Effective Communication Between Coach And Athlete

When naming skills a successful individual should possess, communication should be at the top of the list. It seems like a no brainer but it seems to be a hard attribute to find in coaches or weightlifting these days. Without communication, from both sides, a coach/athlete relationship will be doomed to fail.

Expectations Of A Coach

As a coach, it is your job to effectively communicate to your athlete what you expect from them: what behaviors you will not tolerate, what excuses you will not hear, what time you expect them to show up at the gym. More than that you must be able to understand your athlete’s personality. One size does not fit all in weightlifting. The carrot and the stick works well for some but not all. If someone is an introvert and doesn’t respond well to loud public criticism, maybe don’t berate them for a missed lift in a crowded gym. Instead pull them aside and address the issues in the lift. Anything else and you may run the risk of alienating a good lifter. On the flip side make sure you praise the extrovert in that crowded gym if he did something well.

A coach should be accessible to his athletes. Does this mean 24/7 access? To some athletes it does but it’s up to you to set your boundaries. If you have a Crisis Cathy or an Apocalypse Andy who blows up your phone every 30 seconds, discuss boundaries with them if you need them. I use my “Do Not Disturb” switch on my phone for Cathy and Andy that way I can check their messages once I have the time (or the patience). Even then I try not to let too much time pass between their messages if it’s a true blue crisis or apocalypse.

Make it clear from the start what type of relationship you want to establish. Much like the parent/child relationship, you can’t be your athlete’s best friend all the time. You can be friends with them, and you should want to be to establish a level of trust with them, but there comes a time when you have to be hard or demanding. Once again this depends on you and your athlete’s personalities. If you are comfortable being a friend, mentor, therapist, and/or hand-holder, then by all means go for it. Just remember to take time for yourself and to not let your athletes utter drain you emotionally.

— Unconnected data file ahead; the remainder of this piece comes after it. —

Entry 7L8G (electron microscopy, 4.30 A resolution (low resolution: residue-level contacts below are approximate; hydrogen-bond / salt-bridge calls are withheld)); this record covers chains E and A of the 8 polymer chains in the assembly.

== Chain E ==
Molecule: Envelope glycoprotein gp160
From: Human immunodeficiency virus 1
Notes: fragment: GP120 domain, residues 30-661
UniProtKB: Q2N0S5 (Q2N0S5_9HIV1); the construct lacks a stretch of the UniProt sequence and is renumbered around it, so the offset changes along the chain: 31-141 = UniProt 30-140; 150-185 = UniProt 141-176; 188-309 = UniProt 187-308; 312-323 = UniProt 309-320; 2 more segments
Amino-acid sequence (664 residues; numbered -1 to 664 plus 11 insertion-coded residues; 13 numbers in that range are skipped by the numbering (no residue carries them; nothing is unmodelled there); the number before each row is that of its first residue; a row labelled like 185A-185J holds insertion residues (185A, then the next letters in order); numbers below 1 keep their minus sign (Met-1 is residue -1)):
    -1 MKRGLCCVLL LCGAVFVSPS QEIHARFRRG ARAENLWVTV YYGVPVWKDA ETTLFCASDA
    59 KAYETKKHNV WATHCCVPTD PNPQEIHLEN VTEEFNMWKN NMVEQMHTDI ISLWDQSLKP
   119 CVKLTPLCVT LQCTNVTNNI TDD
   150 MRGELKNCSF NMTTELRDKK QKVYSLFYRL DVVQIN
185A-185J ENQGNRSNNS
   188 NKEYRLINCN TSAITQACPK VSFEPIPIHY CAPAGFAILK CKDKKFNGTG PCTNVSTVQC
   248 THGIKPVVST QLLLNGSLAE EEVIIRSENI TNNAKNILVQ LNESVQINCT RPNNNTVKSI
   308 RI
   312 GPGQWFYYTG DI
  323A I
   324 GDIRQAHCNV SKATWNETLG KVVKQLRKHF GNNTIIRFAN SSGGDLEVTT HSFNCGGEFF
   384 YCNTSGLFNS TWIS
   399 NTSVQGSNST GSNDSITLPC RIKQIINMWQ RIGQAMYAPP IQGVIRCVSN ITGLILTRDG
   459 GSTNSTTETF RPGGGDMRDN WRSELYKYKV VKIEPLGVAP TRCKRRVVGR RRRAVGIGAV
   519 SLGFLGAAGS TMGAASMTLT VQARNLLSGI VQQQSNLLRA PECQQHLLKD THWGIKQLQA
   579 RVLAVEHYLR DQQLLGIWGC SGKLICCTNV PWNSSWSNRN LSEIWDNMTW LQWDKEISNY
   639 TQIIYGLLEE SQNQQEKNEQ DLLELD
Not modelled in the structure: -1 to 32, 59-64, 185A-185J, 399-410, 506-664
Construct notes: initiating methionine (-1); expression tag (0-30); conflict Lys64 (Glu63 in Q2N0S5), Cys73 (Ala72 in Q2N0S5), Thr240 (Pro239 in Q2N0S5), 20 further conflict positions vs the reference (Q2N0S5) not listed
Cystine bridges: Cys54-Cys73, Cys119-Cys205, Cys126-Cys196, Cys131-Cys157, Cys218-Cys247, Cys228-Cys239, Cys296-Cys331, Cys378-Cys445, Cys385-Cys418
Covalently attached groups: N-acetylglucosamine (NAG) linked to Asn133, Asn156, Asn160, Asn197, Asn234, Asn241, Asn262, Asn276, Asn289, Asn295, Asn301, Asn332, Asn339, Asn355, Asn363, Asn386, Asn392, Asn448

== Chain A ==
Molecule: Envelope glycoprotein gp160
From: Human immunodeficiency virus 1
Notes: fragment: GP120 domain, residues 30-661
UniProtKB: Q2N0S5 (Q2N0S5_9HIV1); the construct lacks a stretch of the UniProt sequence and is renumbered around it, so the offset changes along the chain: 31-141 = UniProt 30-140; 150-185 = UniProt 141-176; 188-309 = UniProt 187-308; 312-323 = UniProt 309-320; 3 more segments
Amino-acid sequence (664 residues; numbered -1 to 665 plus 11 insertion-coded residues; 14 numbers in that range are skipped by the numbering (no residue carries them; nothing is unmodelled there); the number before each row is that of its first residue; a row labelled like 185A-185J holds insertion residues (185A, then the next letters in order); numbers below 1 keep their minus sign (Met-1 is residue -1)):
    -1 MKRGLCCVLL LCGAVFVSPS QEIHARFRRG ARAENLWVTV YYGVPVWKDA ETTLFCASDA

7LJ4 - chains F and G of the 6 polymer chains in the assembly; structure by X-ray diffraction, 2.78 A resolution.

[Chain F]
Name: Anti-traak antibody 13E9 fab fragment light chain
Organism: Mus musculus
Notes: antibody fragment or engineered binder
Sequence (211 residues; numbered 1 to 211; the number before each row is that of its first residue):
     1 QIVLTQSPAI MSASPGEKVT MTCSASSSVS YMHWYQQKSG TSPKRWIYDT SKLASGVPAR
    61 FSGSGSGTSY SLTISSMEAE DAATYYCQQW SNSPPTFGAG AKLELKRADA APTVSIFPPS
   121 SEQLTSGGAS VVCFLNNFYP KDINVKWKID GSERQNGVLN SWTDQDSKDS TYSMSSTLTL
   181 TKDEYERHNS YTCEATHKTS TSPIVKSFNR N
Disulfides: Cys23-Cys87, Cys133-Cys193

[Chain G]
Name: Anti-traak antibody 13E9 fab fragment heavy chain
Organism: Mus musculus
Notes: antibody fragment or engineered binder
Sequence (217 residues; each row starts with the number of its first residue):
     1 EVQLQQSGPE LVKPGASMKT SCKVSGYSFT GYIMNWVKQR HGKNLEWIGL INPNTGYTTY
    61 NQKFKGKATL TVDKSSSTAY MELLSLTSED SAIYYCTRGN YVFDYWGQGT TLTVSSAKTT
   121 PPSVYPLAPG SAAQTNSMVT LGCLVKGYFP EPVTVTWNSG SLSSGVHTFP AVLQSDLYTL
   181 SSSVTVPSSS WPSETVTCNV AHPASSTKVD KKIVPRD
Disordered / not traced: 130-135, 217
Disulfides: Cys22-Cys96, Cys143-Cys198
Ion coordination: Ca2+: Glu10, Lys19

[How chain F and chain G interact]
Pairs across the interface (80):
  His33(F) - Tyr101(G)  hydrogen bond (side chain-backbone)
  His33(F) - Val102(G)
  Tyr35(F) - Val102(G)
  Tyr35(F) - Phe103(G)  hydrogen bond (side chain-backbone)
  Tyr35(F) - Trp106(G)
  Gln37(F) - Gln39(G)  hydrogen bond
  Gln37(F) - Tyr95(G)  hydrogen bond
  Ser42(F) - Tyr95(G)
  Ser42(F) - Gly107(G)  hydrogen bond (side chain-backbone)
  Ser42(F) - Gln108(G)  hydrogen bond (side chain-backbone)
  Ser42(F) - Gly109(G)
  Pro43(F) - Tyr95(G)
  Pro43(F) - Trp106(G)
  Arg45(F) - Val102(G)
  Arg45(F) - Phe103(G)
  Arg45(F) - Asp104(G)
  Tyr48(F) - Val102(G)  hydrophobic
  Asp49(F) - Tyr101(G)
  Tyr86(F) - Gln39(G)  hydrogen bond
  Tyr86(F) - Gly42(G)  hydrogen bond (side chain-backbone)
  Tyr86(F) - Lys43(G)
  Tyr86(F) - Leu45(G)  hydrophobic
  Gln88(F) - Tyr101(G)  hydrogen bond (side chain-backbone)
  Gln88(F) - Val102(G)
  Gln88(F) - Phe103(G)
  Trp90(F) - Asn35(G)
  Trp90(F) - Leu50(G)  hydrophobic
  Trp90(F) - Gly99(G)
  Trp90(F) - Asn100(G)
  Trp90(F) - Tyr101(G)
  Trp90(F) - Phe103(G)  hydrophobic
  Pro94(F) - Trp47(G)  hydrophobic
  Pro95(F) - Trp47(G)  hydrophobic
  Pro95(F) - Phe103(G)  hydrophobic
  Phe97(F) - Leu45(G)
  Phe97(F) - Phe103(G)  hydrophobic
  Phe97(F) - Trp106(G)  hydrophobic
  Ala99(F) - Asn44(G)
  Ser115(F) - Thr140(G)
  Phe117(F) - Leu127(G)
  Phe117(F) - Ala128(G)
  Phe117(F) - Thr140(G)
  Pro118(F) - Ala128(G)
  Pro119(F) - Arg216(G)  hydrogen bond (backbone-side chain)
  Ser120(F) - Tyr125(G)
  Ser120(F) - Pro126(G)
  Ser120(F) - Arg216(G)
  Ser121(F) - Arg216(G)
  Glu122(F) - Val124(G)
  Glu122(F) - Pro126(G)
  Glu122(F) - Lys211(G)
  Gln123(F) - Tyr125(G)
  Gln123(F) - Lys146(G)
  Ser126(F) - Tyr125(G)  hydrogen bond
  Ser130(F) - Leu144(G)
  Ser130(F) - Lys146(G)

Stick to your word. If you won’t have their program ready for Monday at 7:00 AM be honest about that. Don’t make it a habit to be habitually late in getting information to them. They rely on you. If there’s a snag in the plan, or you’re stuck in an airport with no wi-fi or whatever the case may be, alert them early and shoot a text with at least the first day of workouts. Life happens and they should understand that so long as you are not always 17 days late with information.

Stay true to who you are but be adaptable to the athlete and the circumstances.

Expectations Of A Lifter

As an athlete, it’s important to remember you are not the end all, be all of your coach’s world. He has a team full of Special Snowflakes, a job, and maybe even a family. That being said you deserve a coach who makes time for you, but you have to make time for them and their training.

Keep track of your workouts. Reps, sets, fatigue, failure, sleep patterns. Each detail is crucial to your success in this sport. Your coach absolutely needs that data in order to effectively program for you and your goals. If you don’t send him your information, or if he has to hound you for it, don’t blame someone else if the wheels fall off of your lifting train.

Come to the gym ready to work. Time is precious and if you waste your coach’s time, you may not be on the team much longer. It’s cliche but there are plenty of other people who would love to take your spot. He spent time planning your session so show up raring to go.

Listen to your coach’s advice. If you are paying him, you should trust his opinion. If you’re not paying him, that’s awesome for you but you should value his opinion even more (kidding). In all seriousness, you are there to get better so listen to what he says. If you don’t believe what he says then you should find another coach. Your coach isn’t infallible by any means but if you’re searching for the Holy Grail of Lifting Advice from everyone except him then you shouldn’t be where you are at.

Above all else, respect your coach’s time. If he is worth any amount of salt, he has spent a lot of time and energy on you.

What We Have Here Is A Failure To Communicate

At the end of the day some personalities just don’t mesh well together no matter how hard you try. If that’s the case move on as amicably and professionally as possible. It’s not a smear campaign just because something went wrong with the current relationship. Try not to go on social media and wax poetic about how your old coach was awful. Spoiler alert: everyone knows who you are talking about even if you don’t name names. Use the departure as a learning experience and continue to lift heavy weights or develop your athletes.

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